So many things in life are taken for granted, in Jersey, my English Channel home – none more so than fish. When I was young, fish was my staple food. My father was a hobby fisherman, and many a fine table of fresh fish would be presented in our home: from plaice to dover sole, bass to mackerel, bream to whiting, lobster to spider crab, or if we were really lucky a shanker or a nice crayfish.
My mother’s creations were sometimes awesome. One dish that I fondly remember was her Coquille St. Jacques.
On a recent trip to Montreal, I visited Brasserie T, next door to Place des Arts. It offers fine dining indoors and out. I settled down at my table and, reviewing the menu, ordered something I hadn’t had in a very long while − Coquille St. Jacques. The floodgates of memory opened.
Traditionally the dish was made with a bread-crumb topping, covered with cheese to give a final crispy finish. Today’s recipes, however, are more creative.
The dish created here features mussels, scallops, salmon and shrimp, and like all fine fish dishes offers unbelievable aromas and flavours.
Coquille St. Jacques
4 large scallops
12 king shrimp (cooked)
1 small piece of salmon
½ cup butter
1 medium onion (finely chopped)
A sprig of dill
Salt and pepper
1 cup of milk
1½ cups of cream (36 per cent)
1 clove of garlic (finely chopped)
1 cup of white wine
Peel and cook the potatoes so they’re ready for mashing. In a large frying pan add half the butter; soften it and add the scallops and a little seasoning to taste. Gently cook the scallops until they turn golden. Next, add the salmon and milk, simmering gently to allow the salmon time to cook. This will take a further eight minutes.
Soften the remaining butter in a small saucepan and add the mussels, half the onion, dill, wine and garlic. Cover and bring to a boil. Once it begins to boil turn down the heat and cook for no more than 10 minutes.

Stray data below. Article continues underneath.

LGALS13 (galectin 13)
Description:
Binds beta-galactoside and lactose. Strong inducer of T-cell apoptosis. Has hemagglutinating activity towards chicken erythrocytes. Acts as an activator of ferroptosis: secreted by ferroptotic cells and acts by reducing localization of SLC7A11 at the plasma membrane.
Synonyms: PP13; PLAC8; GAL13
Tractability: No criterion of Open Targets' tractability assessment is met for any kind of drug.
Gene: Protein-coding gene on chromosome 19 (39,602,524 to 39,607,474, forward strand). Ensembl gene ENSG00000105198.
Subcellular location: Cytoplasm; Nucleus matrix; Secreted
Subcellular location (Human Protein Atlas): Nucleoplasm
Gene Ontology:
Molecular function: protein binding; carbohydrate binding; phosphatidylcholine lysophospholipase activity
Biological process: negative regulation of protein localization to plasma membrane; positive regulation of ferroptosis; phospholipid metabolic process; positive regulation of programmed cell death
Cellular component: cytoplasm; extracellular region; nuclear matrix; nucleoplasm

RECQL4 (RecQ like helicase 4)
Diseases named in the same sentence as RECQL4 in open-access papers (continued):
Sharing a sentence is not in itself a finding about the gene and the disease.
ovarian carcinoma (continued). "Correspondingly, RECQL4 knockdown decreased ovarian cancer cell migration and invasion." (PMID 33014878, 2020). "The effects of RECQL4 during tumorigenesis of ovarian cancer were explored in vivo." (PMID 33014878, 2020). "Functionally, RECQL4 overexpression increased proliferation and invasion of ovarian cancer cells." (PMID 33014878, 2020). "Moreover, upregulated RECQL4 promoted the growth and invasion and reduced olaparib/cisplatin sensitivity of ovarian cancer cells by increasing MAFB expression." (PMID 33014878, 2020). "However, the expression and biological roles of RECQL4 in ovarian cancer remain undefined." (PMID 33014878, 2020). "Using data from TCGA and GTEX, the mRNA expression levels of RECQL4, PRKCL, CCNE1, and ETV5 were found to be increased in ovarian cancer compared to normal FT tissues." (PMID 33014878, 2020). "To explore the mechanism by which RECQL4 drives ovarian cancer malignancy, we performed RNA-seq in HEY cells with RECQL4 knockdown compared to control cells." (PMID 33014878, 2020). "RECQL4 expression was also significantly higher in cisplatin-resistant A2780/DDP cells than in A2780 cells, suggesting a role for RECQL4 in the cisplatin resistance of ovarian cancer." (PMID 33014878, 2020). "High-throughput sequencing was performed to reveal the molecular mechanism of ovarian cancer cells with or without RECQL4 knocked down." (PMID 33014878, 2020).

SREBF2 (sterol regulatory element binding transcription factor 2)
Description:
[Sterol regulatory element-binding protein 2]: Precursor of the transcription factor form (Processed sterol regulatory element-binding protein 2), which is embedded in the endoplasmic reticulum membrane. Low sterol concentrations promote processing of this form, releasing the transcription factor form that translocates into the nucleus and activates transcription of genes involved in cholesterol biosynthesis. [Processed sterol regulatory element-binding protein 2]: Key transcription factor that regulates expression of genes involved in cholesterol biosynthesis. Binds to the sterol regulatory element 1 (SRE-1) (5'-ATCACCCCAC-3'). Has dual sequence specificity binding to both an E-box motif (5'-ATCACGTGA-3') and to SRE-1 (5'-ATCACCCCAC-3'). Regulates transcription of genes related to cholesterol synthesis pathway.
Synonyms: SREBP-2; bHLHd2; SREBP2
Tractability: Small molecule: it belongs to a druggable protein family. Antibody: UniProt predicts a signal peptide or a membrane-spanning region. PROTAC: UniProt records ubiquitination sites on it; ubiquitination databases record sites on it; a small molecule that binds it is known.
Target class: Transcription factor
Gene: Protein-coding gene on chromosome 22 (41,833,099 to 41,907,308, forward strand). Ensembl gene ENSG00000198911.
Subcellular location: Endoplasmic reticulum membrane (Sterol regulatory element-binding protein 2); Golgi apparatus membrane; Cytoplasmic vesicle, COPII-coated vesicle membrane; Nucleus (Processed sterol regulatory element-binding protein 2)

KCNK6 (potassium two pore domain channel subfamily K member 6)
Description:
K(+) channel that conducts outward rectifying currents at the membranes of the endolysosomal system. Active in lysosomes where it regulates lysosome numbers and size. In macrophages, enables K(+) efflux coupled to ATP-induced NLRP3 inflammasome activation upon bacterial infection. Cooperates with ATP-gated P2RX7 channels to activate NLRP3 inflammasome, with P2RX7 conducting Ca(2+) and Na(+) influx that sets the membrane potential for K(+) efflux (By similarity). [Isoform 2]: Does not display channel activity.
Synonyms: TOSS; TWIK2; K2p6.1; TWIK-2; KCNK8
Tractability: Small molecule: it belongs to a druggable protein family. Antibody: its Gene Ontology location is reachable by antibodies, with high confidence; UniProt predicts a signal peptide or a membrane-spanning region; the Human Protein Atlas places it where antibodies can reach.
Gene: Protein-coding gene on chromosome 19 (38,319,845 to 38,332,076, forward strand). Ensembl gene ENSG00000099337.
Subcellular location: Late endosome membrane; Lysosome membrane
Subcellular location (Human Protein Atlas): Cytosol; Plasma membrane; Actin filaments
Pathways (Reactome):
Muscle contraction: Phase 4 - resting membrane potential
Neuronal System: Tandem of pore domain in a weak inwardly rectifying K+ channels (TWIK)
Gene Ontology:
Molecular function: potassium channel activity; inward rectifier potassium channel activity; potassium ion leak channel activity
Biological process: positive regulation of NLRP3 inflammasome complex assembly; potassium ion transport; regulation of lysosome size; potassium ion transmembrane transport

Once cooked, drain the pan contents, saving the liquid. Distribute the fish evenly on four oven-proof serving plates and place a little onion on each serving. Add three shrimps to each dish.
Mash the cooked potatoes; adding the egg, half a cup of cream and a pinch of salt and pepper. Blend thoroughly. Fill a piping bag with the potato mixture and pipe around the edge of each dish.
For the sauce, I generally prepare a form of hollandaise using the fish stock for added flavour.
½ cup butter
3 large eggs
1 tablespoon plus 1 teaspoon of lemon juice
Pinch of salt
Dash cayenne pepper
5 tablespoons hot fish stock
Heat butter in a heavy saucepan and clarify. Meanwhile, in a small bowl, whisk or beat egg yolks with the lemon juice, salt and cayenne pepper. Gradually beat in the butter and stock. Return the mixture to a saucepan and beat over very low heat until it is slightly thickened. Gently pour the sauce over each serving of fish, completely covering it. Place a little dill on top for colour and contrast.
Cook in the oven at 350 F for 20 minutes and serve. Remember these plates will be hot, so place them on larger plates to serve. Enjoy!
Ian Leatt is general manager of Pegasus Publications Inc.